Life is Like a Kudu Horn – Margaret Jacobsohn’s conservation memoir is filled with insight and anecdotes from start to finish
Life is Like a Kudu Horn is a book that will make you reflect and deliberate.
Cape Town journalist-turned-researcher Margaret Jacobsohn swapped city life for a remote Ovahimba settlement on the edge of Namibia’s liberation war. What she experienced shook her world view and changed the way she thought about people and nature – and highlighted our modern deficiency in ecological intelligence.
Drawn into the warmth and richness of rural community life, and revelling in vast Namibia’s ‘gloriously unclad geology – a country that wears its skeleton in the outside’, Margaret became a Namibian. For the past 30 years she has been part of a team that pioneered an African way of doing wildlife conservation – an approach that was regarded as lunatic in the ’80s but which is today mainstream and demonstrably successful. This work has won some of the world’s top environmental awards.
Her story is both serious and funny – the conflicts and mishaps, the triumphs and breakthroughs, and what it takes to break paradigms while working in remote, inaccessible places, including becoming involved (reluctantly) in a Himba-owned, award-winning safari company.
Passionate about community-based action, Margaret sees the challenges of community conservation work differing only in scale and content from the international challenges we face today – whether this be political corruption, plastic pollution of our oceans or the growing gap between the super wealthy and the poor. They all require for people to reach consensus, manage conflicts, be willing to change their attitudes and then translate plans and decisions into action.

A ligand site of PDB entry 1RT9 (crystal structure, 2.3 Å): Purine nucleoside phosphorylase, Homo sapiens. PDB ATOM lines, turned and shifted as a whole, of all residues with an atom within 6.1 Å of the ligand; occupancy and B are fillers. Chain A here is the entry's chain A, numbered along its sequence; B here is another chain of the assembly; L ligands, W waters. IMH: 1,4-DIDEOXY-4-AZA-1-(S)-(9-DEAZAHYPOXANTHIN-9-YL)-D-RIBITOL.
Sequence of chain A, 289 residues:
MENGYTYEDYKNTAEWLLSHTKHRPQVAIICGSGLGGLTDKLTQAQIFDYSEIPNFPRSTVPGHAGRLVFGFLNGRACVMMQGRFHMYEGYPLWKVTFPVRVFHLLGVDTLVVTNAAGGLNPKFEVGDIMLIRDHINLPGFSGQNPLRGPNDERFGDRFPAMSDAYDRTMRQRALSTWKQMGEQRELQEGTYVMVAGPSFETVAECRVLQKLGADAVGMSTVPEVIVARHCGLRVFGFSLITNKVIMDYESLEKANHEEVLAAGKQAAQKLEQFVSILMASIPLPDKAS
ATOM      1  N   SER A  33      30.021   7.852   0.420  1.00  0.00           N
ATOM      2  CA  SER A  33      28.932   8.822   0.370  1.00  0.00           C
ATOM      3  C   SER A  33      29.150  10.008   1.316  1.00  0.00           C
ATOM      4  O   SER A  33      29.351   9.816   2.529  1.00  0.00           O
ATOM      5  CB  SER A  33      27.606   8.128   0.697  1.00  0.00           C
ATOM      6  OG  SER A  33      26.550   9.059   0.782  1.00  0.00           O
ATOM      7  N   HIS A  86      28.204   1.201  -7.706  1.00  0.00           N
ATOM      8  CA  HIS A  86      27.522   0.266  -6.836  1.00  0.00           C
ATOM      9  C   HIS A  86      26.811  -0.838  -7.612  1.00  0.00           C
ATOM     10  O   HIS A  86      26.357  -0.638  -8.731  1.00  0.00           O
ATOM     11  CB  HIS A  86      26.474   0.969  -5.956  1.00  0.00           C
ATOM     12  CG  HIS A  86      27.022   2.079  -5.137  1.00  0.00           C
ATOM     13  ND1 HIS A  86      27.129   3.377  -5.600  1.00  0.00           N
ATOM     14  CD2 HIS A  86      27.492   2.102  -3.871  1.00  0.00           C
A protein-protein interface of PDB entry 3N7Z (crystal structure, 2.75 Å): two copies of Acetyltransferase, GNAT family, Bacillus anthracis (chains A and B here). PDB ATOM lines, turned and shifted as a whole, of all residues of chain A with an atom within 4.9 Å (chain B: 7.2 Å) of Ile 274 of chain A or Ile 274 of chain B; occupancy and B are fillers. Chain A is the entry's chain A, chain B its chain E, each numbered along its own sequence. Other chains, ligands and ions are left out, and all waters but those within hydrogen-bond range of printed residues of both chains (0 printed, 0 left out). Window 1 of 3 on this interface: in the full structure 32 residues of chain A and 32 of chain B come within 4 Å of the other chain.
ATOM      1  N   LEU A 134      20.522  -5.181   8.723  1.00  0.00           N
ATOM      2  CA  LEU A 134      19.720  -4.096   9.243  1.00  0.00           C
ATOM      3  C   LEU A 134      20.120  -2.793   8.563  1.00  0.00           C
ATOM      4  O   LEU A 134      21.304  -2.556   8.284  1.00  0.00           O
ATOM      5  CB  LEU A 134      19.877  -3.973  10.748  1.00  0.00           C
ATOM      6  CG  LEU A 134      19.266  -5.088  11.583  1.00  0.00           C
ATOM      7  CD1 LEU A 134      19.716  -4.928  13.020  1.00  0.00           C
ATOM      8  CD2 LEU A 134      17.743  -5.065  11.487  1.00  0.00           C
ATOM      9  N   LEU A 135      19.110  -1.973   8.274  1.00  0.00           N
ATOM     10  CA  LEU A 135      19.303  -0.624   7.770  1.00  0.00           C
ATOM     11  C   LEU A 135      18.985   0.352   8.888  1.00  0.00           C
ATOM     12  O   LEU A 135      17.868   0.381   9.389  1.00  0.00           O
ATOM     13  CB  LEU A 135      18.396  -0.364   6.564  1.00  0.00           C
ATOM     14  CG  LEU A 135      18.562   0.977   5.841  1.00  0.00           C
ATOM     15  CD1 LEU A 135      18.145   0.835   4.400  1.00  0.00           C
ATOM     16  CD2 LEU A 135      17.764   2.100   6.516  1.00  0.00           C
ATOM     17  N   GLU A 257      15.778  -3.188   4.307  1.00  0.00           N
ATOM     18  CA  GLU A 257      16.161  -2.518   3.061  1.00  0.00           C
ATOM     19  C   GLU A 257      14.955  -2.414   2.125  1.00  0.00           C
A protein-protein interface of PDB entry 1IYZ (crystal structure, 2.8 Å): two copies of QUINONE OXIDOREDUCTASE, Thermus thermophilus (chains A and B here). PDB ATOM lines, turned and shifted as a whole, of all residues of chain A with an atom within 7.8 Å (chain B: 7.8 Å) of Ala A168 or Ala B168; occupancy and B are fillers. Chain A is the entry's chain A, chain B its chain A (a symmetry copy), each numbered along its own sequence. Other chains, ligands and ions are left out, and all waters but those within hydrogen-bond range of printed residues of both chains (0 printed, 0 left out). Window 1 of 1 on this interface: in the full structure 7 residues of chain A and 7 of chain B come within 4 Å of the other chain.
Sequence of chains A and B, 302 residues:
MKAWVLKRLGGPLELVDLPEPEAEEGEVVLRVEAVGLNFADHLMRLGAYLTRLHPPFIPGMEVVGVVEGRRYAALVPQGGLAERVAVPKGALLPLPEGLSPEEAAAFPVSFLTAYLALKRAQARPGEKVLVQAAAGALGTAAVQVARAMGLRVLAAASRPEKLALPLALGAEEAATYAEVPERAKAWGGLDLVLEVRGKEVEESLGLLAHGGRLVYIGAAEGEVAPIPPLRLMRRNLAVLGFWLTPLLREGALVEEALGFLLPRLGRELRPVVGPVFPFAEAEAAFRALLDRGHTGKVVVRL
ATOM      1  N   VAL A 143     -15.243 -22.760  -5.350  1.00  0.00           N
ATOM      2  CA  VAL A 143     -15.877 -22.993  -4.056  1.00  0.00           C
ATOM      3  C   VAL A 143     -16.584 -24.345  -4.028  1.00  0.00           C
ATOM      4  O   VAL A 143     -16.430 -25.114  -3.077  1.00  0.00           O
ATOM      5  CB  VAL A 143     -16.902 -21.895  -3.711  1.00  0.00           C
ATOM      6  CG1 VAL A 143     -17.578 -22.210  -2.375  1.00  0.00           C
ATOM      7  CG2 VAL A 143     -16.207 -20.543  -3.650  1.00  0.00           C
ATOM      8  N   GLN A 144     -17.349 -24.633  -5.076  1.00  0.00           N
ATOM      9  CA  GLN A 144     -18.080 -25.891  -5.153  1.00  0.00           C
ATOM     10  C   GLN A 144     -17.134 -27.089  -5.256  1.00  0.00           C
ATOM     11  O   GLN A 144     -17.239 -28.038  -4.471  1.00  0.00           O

‘Margaret Jacobsohn seemed destined to never fit into comfortable urban society. Instead she headed for the wilds of Namibia and, together with the legendary Garth Owen-Smith, co-founded one of the world’s most successful conservation projects. This is a wild life written as alluringly as a novel – and what a life! Margaret Jacobsohn is one of the heroes of community-based conservation in Namibia and an elegant writer with great heart.’ – Don Pinnock
‘Life Is Like a Kudu Horn is destined to be a classic in the annals of African conservation: It is that rare thing – a book both rich in history and information, and an immensely elegant piece of writing. Margie Jacobsohn’s vital and often unsung role in the development of community-based wildlife conservation in Namibia and Africa unfolds in the pages of this beautifully told story.’ – Tony Weaver
About the author
Dr Margaret Jacobsohn is a Namibian writer, anthropologist and community-based conservation specialist. She is an authority on the social organisation and cultural economy of the semi-nomadic Ovahimba people of Namibia and Angola. Apart from numerous articles and book chapters on aspects of community-based conservation, she is the author of Himba: Nomads of Namibia (Struik, 1990). She has published short fiction, including a story in Jacana Media’s 2011 African Pens collection. Margaret has won some of the world’s top conservation awards for her work, including the US Goldman Environmental Prize for Africa for grassroots environmental activists (jointly with Garth Owen-Smith), the United Nations Global 500 Award, WWF Netherlands’ Knights of the Order of the Golden Ark and the Cheetah Conservation Foundation’s Special Conservation Award.